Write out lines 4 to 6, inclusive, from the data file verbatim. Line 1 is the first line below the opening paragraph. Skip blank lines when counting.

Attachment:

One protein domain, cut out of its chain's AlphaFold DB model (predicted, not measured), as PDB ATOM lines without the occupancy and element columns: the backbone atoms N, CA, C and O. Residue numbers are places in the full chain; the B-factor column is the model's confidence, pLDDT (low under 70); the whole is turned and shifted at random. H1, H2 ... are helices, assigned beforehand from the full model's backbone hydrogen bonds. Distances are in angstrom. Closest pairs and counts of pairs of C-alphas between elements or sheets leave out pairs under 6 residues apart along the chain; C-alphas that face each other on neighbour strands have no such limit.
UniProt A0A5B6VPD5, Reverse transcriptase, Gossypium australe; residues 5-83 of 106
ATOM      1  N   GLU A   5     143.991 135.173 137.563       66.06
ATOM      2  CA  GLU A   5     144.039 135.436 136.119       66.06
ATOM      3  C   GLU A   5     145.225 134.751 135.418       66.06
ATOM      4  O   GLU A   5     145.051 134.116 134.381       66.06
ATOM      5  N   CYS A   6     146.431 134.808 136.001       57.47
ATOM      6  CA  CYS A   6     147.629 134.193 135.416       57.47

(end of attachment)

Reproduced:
ATOM      3  C   GLU A   5     145.225 134.751 135.418       66.06
ATOM      4  O   GLU A   5     145.051 134.116 134.381       66.06
ATOM      5  N   CYS A   6     146.431 134.808 136.001       57.47